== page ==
8 Steps to Setting Up Ad Conversion Tracking the Right Way
Grow Your Business, Not Your Inbox
Do you run a lead-generation site where a visitor can fill in a form and get a free brochure? We'll walk you through how to set up your Google account to track it.
1. Create a new conversion and name it.
First, tell Google what kind of conversion you want tracked. Click the three dots at the very top of your AdWords page and select "Conversions." On the resulting page, click the big blue "+ Conversion" button.
Next, click the "Website" option since you're tracking something that happens on your site.
Google will ask you to name your conversion. Choose a name that tells you what the conversion is (e.g., "Opt in for brochure") and select "Webpage."
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2. Set your conversion category.
You'll be asked to choose one of the following categories for your conversion type:
- Purchase sale
- Sign up
- View of a key page
In this example, "Sign up" and "Lead" are probably both applicable, but "Lead" is a little more relevant.
3. Set a conversion value.
If you're not running an e-commerce site, you may be tempted to skip this one, but please don't. Setting a conversion value right from the beginning is going to make your data far more valuable in the long run.
Think of the conversion value as a point system that rates the relative value of the different types of conversions that exist within your business. For example, you can assign 50 points to a conversion that involves a visitor completing your quiz but 100 points if they complete a "please call me" lead-capture form. If your site is very basic and only offers one conversion action, then you can simply set the conversion value as 1.
4. Set a conversion count.
There are two options: You can choose "every" or "one."
"Every" measures every single sale or lead. If you were to pick "one," then if visitors did the same thing multiple times, it would only be counted as just one conversion per visitor even if they "convert" multiple times.
E-commerce site owners will want to keep track of every specific product purchased and would select "All Conversions -- Every." On the other hand, information marketers who provide PDFs for download may be more interested in simply knowing the total number of individuals who download one or more items. They would choose "Unique Conversions -- One." If you're not sure, go with "All Conversions -- Every." You still get data for both types.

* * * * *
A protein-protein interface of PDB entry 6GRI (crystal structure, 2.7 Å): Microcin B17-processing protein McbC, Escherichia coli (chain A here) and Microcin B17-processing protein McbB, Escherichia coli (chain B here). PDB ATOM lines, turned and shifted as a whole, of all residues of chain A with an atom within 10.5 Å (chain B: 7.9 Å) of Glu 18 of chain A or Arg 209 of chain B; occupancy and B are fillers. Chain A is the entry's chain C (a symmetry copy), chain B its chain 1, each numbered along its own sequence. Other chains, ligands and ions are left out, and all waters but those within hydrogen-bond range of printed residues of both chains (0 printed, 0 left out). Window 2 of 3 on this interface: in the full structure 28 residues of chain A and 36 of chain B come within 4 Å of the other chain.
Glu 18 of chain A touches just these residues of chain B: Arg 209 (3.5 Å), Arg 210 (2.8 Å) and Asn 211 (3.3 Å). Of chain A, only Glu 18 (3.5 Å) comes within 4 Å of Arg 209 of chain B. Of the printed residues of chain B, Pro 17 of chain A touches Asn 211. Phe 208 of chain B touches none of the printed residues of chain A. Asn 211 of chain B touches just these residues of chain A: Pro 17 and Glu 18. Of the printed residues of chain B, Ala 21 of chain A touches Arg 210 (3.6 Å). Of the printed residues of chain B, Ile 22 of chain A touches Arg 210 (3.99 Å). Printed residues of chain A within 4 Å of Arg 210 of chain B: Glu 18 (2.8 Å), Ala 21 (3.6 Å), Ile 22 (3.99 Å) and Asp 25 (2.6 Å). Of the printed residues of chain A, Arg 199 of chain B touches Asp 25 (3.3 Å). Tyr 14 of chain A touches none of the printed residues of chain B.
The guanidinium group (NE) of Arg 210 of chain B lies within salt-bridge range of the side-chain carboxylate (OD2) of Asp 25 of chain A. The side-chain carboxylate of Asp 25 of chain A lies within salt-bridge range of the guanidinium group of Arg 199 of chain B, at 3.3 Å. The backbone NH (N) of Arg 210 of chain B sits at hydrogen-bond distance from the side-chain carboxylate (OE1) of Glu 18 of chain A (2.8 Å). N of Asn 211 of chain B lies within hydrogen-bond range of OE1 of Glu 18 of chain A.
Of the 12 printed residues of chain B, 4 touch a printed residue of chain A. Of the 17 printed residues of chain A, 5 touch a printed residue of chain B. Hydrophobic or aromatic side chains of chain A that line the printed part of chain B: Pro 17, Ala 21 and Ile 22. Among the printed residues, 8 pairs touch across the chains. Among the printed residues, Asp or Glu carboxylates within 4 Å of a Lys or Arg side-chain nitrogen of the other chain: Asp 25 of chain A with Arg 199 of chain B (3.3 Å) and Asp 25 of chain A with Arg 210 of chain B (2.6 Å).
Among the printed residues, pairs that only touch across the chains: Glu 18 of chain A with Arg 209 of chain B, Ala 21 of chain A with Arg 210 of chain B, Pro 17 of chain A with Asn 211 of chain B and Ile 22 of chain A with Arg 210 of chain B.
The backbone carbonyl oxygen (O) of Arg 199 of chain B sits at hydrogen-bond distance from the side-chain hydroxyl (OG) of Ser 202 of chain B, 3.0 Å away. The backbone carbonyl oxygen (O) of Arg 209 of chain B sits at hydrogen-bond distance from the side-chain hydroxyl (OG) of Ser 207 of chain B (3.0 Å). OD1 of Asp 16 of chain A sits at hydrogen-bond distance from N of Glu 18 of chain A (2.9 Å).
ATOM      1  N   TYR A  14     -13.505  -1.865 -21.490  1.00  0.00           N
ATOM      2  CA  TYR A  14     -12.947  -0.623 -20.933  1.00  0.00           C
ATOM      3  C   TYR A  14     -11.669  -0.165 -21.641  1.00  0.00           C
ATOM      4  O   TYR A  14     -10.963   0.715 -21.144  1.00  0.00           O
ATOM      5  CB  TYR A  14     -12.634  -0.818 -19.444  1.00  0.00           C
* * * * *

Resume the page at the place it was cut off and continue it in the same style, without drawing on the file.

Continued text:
5. Set your conversion window.
This indicates how many days or weeks you want Google to keep tracking the user after they click the first time. The default is 30 days, which is more than adequate for this exercise. If a person clicked on your ad but didn't opt in for your brochure in 30 days' time, they're probably not worth following. Unless you have a very good reason for needing a different conversion window, leave this on the default setting.
6. Decide what to include in conversions.
You now get to choose whether a particular conversion type you're setting up should be included in the total conversions count. For example, if yours is an e-commerce store, you might want to have two conversion actions. One would be every time somebody adds a product to their shopping cart and another one would be for when they buy. When in doubt, stick with the default setting (which is Yes to include).
7. Choose your attribution type.
A visitor may have clicked through to your site multiple times and from multiple places. This setting is where you tell Google which one of those clicks gets credit for the sale. Google defaults to the setting called "last click attribution." We recommend you stick with it. There are special cases where the other options are useful, but there's no reason to change to any of them unless you really want to.
8. Install code.
You're ready to ensure that your site ends up with the necessary code to allow Google to track your conversions. You've got two options:
- Install it manually, in which case Google will give you a snippet of code to place on your key pages
- Enter the email address of your web developer and Google will send the code there along with instructions.
If you're not comfortable handling this part of the process and you don't have a web developer, find a freelancer to handle this for you.
Important: The most reliable way to keep conversion tracking running smoothly is to ensure that your conversion action always results in your visitor being directed to a separate page that has a unique, static web address. In our current example, once your visitor completes the lead-capture form, you want them to be redirected to a unique thank-you page that has an ordinary static URL. If you create multiple landing pages, each with a lead-capture form, you can have one thank-you page for all of them, or you can have a different thank-you page to go with each one.
Either way, simpler is better. This is the only way to ensure that your conversion tracking doesn't break further down the line and that you don't end up making decisions based on bad data.